Legislators, lawyers and law enforcement officers are drafting a bill for next year’s legislative session to close what they say is a loophole in the fourth-degree sex offense law.
The loophole is what forced prosecutors to drop charges in March against a teacher and coach in Montgomery County who was accused of having sex with a 16-year-old student on his track-and-field team.
He coached the high school team part time and taught full time at a county middle school. He since has resigned from Montgomery County Public Schools.
Stemming from this case and others, legal leaders in Montgomery County, including the county police department, want to see that possible predators cannot take advantage of the gap in the law, Assistant Police Chief Russ Hamill said.
“There should be no loophole available for an assailant of this type to hide behind,” Hamill said. “I think we owe that to the parents, in order to boost their confidence that their child will be properly cared for.”
Maryland’s fourth-degree sex offense law only prohibits “persons of authority” from having sexual contact or intercourse with a minor, and the law defines a person of authority to be a person at least 21 years of age who is employed as a full-time permanent employee by a public or private preschool, elementary school or secondary school and who exercises supervision over a minor who attends the school.
Both Del. Sam Arora (D-Dist. 19) of Silver Spring and Del. Luke Clippinger (D-Dist. 46) of Baltimore are drafting bills for the upcoming legislative session to extend the definition of a person of authority to include anyone with supervision of a minor at a school, including part-time staff and volunteers.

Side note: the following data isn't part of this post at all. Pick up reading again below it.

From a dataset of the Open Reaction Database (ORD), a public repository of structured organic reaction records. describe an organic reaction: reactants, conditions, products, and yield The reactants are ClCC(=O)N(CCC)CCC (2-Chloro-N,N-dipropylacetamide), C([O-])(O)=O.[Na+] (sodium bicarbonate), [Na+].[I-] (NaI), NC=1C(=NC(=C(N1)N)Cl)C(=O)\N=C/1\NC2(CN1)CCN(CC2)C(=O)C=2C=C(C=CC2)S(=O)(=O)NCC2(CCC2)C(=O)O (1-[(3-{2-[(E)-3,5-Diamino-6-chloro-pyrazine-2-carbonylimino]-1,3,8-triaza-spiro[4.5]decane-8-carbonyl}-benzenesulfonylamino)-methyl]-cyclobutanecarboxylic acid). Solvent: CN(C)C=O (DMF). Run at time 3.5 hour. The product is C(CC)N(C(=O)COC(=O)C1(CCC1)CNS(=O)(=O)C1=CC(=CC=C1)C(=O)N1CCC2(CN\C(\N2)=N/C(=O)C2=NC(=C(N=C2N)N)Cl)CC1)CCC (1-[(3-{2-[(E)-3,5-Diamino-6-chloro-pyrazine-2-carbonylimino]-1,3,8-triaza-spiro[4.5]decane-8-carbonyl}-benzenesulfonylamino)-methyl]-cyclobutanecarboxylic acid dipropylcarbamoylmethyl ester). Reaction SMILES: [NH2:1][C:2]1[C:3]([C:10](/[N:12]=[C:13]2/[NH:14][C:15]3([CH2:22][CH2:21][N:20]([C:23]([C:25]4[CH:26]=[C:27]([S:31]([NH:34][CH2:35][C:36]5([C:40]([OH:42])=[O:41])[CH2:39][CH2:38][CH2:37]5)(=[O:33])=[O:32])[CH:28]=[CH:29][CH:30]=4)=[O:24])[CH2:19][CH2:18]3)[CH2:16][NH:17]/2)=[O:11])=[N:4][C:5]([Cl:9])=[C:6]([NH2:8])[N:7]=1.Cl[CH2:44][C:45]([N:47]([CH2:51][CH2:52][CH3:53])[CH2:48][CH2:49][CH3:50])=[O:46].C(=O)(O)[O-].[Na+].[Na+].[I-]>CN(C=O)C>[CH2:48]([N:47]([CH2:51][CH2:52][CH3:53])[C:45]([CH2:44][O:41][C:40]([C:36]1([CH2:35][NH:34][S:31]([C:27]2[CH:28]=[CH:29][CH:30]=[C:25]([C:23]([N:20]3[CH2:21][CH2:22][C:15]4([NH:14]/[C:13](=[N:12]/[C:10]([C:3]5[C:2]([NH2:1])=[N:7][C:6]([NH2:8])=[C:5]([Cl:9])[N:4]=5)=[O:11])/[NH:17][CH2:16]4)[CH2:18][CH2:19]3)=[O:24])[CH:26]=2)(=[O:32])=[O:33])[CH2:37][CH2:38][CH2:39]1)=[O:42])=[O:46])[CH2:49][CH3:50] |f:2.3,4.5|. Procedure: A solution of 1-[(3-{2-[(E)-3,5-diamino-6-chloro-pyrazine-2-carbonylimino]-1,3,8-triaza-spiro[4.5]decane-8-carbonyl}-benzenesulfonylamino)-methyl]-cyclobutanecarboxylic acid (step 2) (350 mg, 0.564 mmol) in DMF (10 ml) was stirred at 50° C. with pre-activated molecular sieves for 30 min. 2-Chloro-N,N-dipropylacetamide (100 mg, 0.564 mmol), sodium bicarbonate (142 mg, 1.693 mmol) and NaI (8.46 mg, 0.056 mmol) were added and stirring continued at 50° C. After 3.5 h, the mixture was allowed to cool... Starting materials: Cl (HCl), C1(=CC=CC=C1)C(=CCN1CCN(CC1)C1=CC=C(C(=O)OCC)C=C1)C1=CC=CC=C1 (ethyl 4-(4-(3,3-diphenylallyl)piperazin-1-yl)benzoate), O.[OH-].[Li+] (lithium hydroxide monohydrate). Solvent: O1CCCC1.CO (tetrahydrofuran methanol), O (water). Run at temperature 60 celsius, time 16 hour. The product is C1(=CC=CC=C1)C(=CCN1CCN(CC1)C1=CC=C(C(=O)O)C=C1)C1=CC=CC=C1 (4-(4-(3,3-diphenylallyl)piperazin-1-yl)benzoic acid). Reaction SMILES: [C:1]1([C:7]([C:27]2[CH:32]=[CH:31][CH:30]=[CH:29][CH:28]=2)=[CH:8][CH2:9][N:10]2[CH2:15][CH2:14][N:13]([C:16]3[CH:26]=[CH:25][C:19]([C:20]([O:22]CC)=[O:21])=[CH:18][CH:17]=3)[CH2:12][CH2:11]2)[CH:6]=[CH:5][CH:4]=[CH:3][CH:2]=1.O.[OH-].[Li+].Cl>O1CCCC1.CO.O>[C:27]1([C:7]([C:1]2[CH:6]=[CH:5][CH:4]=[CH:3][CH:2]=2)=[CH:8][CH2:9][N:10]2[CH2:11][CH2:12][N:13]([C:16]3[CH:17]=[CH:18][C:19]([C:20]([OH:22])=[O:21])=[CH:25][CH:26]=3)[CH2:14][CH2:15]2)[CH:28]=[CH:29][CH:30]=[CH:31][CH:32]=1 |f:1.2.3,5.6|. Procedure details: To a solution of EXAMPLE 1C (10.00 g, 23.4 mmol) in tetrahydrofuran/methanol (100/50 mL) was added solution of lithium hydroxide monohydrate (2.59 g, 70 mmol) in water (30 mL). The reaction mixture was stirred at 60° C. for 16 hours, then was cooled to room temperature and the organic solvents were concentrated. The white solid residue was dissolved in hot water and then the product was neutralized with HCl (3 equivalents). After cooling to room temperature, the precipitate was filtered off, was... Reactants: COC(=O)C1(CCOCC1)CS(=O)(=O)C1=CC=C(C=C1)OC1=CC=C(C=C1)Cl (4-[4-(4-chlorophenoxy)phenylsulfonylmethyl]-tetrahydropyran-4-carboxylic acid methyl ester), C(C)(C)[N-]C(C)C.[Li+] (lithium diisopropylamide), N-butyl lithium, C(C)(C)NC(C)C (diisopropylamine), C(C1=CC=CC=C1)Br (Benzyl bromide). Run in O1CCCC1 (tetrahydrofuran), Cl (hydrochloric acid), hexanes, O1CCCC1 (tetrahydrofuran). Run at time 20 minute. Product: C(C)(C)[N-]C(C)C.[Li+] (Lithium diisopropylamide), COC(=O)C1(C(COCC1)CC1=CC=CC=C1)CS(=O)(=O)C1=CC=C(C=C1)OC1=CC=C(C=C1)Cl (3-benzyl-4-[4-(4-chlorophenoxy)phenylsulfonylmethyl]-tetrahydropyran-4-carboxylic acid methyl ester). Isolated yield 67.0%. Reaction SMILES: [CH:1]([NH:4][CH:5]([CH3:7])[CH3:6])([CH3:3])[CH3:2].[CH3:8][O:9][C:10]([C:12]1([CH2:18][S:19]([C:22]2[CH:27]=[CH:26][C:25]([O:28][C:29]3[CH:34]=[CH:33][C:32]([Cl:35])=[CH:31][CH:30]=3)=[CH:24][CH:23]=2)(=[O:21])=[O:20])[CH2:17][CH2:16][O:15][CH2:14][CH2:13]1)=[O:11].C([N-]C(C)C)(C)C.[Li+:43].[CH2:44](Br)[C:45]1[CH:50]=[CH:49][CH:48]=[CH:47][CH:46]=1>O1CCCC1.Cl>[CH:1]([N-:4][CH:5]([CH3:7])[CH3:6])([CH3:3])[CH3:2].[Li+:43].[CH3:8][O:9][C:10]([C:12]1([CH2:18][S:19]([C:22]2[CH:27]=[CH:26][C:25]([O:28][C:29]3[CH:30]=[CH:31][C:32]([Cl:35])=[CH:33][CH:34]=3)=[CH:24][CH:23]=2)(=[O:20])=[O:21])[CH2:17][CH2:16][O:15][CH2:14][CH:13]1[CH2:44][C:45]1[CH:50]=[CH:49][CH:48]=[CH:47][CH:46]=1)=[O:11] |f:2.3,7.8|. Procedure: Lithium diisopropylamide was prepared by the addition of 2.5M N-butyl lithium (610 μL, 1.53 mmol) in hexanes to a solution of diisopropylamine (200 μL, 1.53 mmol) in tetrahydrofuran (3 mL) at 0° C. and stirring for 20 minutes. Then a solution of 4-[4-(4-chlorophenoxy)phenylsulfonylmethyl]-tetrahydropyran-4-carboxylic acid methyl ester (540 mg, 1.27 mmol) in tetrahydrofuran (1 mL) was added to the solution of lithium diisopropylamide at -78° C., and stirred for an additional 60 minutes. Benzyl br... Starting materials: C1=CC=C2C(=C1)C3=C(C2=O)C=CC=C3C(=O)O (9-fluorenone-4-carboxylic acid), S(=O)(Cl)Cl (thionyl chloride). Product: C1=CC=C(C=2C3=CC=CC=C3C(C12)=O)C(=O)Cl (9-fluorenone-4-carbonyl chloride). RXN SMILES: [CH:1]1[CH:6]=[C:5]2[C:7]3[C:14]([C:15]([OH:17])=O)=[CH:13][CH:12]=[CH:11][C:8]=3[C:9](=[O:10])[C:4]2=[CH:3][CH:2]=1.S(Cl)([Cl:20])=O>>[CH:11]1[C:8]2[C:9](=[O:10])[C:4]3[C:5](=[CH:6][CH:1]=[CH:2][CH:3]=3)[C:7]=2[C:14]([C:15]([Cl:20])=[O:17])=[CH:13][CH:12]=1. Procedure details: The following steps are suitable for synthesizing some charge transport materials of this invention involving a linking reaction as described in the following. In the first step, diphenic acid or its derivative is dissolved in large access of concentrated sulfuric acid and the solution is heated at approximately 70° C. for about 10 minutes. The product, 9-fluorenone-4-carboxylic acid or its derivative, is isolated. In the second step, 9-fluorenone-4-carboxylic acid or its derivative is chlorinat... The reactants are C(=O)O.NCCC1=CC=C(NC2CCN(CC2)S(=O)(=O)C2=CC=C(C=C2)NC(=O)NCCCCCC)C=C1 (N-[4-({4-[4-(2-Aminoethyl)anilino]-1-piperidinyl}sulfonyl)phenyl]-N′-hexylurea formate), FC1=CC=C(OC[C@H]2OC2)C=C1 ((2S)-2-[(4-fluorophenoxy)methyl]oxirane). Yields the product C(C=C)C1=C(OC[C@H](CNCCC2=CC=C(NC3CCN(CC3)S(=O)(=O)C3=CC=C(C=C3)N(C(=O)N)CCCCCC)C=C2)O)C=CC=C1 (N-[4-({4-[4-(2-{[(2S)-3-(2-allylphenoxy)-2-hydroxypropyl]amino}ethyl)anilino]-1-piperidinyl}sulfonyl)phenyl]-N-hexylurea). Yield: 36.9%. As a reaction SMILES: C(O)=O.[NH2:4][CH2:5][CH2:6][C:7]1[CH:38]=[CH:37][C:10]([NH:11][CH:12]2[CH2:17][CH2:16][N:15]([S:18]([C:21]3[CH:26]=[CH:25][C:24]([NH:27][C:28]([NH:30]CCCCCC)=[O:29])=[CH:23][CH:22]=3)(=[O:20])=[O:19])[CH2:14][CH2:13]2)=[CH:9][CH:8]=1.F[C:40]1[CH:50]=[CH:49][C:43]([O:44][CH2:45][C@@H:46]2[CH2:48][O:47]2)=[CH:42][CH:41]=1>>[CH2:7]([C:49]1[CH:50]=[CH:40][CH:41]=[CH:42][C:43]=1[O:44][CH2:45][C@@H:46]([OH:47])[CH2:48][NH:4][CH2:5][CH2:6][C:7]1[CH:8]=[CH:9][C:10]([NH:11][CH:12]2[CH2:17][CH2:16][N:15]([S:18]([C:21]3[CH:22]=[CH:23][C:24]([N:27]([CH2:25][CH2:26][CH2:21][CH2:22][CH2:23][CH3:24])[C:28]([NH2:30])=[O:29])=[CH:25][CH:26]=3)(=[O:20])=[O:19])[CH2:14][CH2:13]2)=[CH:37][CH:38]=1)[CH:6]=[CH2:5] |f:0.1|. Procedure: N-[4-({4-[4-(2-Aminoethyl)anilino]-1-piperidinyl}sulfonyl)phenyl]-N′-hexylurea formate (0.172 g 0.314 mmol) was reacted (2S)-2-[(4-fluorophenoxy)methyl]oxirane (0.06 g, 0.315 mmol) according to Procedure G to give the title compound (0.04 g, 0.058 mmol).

“We want to make sure that coaches and people who volunteer for the schools are not able to benefit from the fact that they are just a part-time helper,” Clippinger said.
Arora said Montgomery County Police Chief J. Thomas Manger asked him to work on the bill.
“Hearing the Montgomery County police tell me about the details of some of the victimization they are aware of, I could see no other choice but to make this one of my top priorities,” Arora said. “When you think about the impact to the lives of our children, there can be no other response in my opinion.”
Hamill said no one thinks it was the intent to allow for the loophole to exist.
But Sen. Brian Frosh (D-Dist. 16) of Chevy Chase, chair of the Judicial Proceedings Committee, said it is difficult to revise sexual abuse laws because of the complexity of the crimes.
Whereas it is obvious that a bank robber pointing a gun at someone does not mean well, it is harder to discern in these cases, he said. There could be a 19-year-old volunteer or part-time coach dating an 18-year-old student, he explained.
“We have been through this area of law a dozen times,” Frosh said. “We don’t have it right yet. We probably have some predators we aren’t getting and some people in love that we are making predators of.”
Arora said it is not anyone’s intent to capture well-intentioned people, and he will attempt to draft an effective bill.
“I don’t think that I, or anyone else, want to create a law where you have people snared by it who truly are not in positions of authority,” he said.
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